The mechanism we put forward in the manuscript for multiplet supercurrent relies only on local tunneling processes, which occur at arbitrary junction transparencies. We do not claim that this mechanism fully explains existing experiments. Rather we show that it cannot be ruled out as a source (i.e., a partial source) of the main experimental signature of quartets: an enhancement of the conductance at commensurate voltages. We believe the calculations provided in the manuscript give sufficient evidence of this.

In particular, the authors should remove the third sentence of the abstract.

The third sentence in the abstract reads "However, this approach requires precise control over microscopic states and is obscured by dissipative current". The Andreev mechanism for multiplet supercurrent relies on delicate charge transfer processes between multiple terminals, and is therefore sensitive to microscopic details of the scattering regions. Furthermore, SNS are subject to high dissipation. This is evident in the relatively low conductance values reported in experiments with SNS devices, see for example Fig. 2 of 10.1073/pnas.1800044115. We therefore believe the sentence is accurate and have retained it in the resubmitted version of our manuscript.

2) It seems to me that there is discrepancy between the claim that the authors make about relevance to experiments (and even suggesting "better relevance" than Andreev processes, see above) and the complete absence of discussion of the experimental consequences of their own proposal on topology. Could the authors deliver a schematic device and protocol that can be used to probe what they say about topology ? Should this experiment on topology be considered as being simple or difficult ? This would be a great help regarding the experimental audience.

Although our proposal accounts for the effects of Berry curvature of the circuit ground state, there is no topology at play. In fact, the Chern number of the circuit in the 2d manifold of the phases of the leads is zero due to time-reversal symmetry (see 10.1103/PhysRevResearch.3.013288). To probe the geometrical contribution to the multiplet supercurrent, we observe that it scales linearly with the applied voltage, while the adiabatic component is constant. Therefore, the geometric effects can be observed by measuring the current-phase relation at different voltage values (see Figure 4).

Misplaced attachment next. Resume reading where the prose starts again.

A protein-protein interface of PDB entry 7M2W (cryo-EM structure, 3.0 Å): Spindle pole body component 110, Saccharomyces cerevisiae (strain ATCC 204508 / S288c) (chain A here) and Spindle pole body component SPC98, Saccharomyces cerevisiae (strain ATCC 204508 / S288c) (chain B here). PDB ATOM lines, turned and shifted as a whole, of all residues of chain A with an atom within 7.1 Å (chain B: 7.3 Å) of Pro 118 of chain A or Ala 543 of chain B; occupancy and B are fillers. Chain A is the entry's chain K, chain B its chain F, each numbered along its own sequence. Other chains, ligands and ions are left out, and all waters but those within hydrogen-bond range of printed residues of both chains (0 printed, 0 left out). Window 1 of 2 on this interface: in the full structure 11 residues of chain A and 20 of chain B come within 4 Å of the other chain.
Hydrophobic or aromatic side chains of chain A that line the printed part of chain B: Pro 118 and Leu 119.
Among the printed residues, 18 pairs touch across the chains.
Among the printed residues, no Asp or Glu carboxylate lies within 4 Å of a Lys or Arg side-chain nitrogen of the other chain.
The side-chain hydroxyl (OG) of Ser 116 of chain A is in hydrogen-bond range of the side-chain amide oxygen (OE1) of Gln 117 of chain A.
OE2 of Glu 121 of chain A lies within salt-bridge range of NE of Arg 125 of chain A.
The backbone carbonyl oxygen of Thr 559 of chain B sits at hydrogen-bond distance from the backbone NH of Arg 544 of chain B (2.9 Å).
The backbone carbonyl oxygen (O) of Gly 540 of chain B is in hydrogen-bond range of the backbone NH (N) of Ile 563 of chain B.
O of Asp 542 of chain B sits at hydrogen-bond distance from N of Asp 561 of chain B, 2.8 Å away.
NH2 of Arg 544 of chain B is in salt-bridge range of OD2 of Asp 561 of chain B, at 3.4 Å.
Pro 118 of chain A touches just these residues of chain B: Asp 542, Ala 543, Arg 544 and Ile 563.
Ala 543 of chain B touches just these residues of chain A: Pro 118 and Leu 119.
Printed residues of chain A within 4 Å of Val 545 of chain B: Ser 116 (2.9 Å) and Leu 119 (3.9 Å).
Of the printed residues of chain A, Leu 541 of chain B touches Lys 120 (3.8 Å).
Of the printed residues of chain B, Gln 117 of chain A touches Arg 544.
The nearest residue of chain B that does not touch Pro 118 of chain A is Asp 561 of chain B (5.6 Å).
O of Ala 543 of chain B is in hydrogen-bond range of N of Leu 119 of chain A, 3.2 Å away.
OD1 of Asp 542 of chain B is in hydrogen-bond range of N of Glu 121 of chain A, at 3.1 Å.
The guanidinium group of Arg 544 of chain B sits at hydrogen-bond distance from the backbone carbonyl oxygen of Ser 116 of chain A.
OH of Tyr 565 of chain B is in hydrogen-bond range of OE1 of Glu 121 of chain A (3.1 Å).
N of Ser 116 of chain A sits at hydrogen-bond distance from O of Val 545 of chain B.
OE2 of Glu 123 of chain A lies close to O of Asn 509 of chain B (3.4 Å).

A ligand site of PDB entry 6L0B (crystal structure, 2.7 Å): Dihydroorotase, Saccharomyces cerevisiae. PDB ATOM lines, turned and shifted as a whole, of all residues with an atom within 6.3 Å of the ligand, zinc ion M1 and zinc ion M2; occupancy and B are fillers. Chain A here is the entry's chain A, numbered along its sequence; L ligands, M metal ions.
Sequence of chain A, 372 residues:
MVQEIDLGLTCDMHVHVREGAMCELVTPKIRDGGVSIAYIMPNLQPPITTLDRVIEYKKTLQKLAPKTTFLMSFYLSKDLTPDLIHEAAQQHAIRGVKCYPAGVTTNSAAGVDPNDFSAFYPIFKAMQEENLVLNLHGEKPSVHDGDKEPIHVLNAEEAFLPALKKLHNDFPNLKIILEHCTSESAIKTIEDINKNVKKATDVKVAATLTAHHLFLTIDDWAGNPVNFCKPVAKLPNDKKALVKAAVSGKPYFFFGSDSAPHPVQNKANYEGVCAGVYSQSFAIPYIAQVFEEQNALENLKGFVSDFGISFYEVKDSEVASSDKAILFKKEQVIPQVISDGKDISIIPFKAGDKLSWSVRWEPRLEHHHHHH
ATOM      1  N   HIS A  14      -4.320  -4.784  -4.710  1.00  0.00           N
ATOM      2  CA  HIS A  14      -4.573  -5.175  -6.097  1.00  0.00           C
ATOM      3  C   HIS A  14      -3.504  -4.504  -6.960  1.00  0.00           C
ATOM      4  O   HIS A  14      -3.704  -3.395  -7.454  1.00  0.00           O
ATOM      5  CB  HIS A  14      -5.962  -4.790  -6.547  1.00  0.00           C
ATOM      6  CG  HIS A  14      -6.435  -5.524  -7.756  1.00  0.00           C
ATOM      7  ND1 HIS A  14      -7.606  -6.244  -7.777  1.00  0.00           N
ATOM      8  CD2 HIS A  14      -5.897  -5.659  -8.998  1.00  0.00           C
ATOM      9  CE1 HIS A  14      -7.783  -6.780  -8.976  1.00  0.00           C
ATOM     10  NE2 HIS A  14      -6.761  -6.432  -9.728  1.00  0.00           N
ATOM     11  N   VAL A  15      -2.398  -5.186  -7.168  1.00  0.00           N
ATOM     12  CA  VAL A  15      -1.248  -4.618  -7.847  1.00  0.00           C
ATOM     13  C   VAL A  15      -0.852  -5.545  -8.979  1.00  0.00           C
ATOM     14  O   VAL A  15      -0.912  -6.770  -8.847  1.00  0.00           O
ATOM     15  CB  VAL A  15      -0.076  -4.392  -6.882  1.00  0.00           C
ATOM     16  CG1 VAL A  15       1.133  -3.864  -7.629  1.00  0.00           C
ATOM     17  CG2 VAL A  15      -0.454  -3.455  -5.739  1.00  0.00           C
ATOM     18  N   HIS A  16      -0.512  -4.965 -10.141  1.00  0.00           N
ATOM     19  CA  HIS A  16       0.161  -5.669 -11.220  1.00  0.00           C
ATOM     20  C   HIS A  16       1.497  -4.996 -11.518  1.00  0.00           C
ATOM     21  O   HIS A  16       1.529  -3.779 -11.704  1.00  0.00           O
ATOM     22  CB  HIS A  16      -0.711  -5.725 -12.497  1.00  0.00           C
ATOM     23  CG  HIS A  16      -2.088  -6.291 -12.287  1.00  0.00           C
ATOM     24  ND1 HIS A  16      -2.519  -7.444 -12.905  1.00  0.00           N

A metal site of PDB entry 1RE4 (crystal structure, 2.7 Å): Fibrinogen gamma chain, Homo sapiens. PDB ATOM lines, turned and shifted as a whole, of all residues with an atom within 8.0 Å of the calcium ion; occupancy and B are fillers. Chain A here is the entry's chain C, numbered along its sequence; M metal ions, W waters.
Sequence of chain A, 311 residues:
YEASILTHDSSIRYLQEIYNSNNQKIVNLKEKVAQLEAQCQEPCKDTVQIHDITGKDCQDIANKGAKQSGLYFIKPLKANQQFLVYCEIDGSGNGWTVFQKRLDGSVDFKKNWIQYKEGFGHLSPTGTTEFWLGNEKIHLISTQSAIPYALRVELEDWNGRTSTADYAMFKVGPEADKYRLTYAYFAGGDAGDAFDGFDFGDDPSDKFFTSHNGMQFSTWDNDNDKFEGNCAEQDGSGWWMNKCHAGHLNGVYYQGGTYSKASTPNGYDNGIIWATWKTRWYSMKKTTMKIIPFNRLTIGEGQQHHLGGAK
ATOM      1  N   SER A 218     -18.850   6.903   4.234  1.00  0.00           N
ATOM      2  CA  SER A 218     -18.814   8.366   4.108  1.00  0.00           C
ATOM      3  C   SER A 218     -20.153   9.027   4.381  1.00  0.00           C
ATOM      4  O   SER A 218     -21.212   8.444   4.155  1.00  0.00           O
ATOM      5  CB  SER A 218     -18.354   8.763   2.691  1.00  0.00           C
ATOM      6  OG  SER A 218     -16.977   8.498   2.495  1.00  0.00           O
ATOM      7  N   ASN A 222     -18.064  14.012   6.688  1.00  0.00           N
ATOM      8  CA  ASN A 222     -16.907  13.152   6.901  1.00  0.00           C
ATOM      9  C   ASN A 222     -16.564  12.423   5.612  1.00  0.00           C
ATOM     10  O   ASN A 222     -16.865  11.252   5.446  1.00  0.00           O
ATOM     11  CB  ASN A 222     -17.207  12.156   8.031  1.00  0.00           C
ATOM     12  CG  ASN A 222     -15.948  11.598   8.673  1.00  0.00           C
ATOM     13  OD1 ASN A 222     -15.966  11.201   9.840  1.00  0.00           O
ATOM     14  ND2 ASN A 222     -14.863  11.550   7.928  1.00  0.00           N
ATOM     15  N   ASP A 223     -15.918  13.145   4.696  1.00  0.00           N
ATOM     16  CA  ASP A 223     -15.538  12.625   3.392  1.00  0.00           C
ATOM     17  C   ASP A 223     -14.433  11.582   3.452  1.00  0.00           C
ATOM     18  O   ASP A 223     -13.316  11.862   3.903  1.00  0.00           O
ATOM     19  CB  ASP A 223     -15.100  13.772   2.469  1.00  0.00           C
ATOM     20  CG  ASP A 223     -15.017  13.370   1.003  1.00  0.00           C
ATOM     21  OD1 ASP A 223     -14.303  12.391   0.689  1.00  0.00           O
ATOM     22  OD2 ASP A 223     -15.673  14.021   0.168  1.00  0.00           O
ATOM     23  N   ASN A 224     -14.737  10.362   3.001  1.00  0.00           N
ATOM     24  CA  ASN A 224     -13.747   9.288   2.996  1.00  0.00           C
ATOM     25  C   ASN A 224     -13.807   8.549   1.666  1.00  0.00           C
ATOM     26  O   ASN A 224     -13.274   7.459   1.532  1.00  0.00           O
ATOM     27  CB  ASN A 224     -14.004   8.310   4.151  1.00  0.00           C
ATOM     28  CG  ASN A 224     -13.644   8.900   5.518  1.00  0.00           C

3) I am confused by what the authors call "sequential tunneling". Do they mean "sequential tunneling of single-electron states" or "sequential tunneling of Cooper pairs"?

We are referring to sequential tunneling of Cooper pairs. This is the only charge transfer process allowed by the tunneling Hamiltonian $\cos \varphi$.

4) Also, in this sequential tunneling picture, I would like the authors to tell whether there is an upper bound to the delay time between two tunneling events.

We study the circuit in the adibatic limit and hence there is no lower bound on the applied voltage (or equivalently an upper bound on the delay time). Because this is a ground state property, there is no loss of coherence at long time scales.

5) Also, I would like the authors to comment about a simple intuitive picture for entanglement in their proposal.

The only entanglement present in the device is that of the BCS ground state. In other words, the entanglement present in the BCS ground state is sufficient to generate multiplets. The author may also wish to consider our response to Report 2 below, where we draw a connection to quantum dot models.

6) It seems to me that the authors did not consider the following consequence of their work. As far as I understand, there is the following classification for nonlocality in three-terminal Josephson junctions [made with S1-S2-S3 three-terminal junctions where S1 and S3 are laterally connected on S2 through any type of weak link] (...) III. Equilibrium + electrostatics (i.e. the authors' proposal) imply long range nonlocality in S1-S2-S3 at separation between the interfaces that can exceed the superconducting coherence length by orders of magnitude. Only electrostatic coupling between the S1-S2 and the S2-S3 interfaces is needed and no bias voltage is required.

We cannot confirm this observation because the classical device with no Coulomb repulsion also generates multiplet supercurrent. Therefore we do not think our work is sufficient to draw such a conclusion, and would rather avoid speculating on this topic.